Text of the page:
The Fire HD 8 runs on a quad-core 1.5GHz MediaTek chipset, and performs well, given its price point. It logged 766 single-core and 1,523 multi-core scores on the Geekbench 3 benchmark test. That's not an awful result by any measure, beating some very serviceable tablets out there like the Asus ZenPad S 8.0 (Z580CA)$159.99 at Amazon (640 single-core, 1,055 multi-core). But the Fire HD 8 pales in comparison with some of the more high-tech (and pricier) tablets out there, like the Samsung Galaxy Tab S2 8.0 (1,225 single-core, 4,309 multi-core) or the iPad mini 4 (1,716 single-core, 3,116 multi-core).

Playing games like High Speed Race: Racing Need was a very smooth experience, though things can slow down a bit when multitasking. Opening a book can take a few seconds when you've just quit another application. It can also take a few seconds to suddenly quit a movie you're in the middle of. When you flip the tablet into landscape, it takes a full three seconds to re-orient. But none of this is terribly distracting, and for the most part performance is solid.

Amazon Fire HD 8 review

Amazon Fire HD 8 review

The 5-megapixel rear-facing camera takes decent, if slightly grainy, photos. I wouldn't recommend using the HDR setting, though, as you have to hold the tablet still for a few seconds, which is a bit tricky given its size. The 720p front-facing camera is fine for video calls.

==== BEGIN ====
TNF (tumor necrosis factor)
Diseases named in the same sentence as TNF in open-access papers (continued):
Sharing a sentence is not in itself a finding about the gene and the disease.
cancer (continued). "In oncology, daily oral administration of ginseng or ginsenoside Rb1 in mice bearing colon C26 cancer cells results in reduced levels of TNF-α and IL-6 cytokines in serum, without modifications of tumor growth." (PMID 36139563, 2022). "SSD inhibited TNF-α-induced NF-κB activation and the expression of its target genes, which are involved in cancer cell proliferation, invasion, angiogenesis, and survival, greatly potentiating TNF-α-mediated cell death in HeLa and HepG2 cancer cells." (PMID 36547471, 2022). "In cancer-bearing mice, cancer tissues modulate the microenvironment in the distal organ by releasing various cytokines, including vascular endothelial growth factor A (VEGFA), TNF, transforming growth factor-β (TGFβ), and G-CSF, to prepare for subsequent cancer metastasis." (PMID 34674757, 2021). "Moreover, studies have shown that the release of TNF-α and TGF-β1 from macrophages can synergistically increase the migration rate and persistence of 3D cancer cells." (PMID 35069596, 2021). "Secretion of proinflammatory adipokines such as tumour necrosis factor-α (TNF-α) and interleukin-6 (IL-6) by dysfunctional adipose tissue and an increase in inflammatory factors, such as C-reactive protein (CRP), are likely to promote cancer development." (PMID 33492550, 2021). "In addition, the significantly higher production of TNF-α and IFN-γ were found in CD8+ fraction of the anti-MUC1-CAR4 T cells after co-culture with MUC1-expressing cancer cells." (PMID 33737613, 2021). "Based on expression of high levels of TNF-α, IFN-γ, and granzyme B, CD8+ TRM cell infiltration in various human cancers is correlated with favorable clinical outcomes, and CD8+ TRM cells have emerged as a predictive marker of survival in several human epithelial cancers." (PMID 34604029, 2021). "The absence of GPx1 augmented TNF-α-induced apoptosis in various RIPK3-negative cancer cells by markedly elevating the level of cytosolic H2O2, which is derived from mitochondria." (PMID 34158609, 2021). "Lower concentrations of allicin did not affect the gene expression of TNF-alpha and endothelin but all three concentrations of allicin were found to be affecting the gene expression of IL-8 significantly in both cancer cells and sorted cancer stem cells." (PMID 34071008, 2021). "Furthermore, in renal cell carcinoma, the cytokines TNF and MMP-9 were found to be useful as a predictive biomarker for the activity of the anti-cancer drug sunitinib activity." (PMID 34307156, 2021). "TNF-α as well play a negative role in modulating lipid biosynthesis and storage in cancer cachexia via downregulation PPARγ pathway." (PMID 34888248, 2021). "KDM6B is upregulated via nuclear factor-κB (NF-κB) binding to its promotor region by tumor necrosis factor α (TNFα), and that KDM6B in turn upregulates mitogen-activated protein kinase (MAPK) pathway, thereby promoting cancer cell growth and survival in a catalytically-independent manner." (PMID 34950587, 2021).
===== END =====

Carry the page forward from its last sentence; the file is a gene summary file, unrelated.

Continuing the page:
In our battery test, which streams video over Wi-Fi at maximum brightness, the Fire HD 8 lasted a solid 5 hours and 44 minutes of battery life. That a little more than the iPad mini 4 (5 hours, 15 minutes) and the Samsung Galaxy Tab S2 (5 hours, 33 minutes). 


The Amazon Fire HD 8 isn't your typical budget tablet. No, it doesn't boast class-leading performance or a high-res screen, but it offers access to content in a small, inexpensive slate, and that might be all you need. Amazon's wealth of television shows, books, magazines, and movies is as much a part of the Fire HD 8's experience as its specs. And if that's what you're looking for in a tablet, you'll definitely be pleased. If you're more of a power user who wants the latest apps, then go with the iPad mini 4, or if you need top-notch multitasking abilities, then the Editors' Choice Samsung Galaxy Tab S2 is for you. And if you're looking to spend even less money, Amazon's new $50 Fire tablet looks like a good option. We haven't tested it yet, but it too offers access to Amazon's content ecosystem (albeit on lower-end hardware) for a rock-bottom price.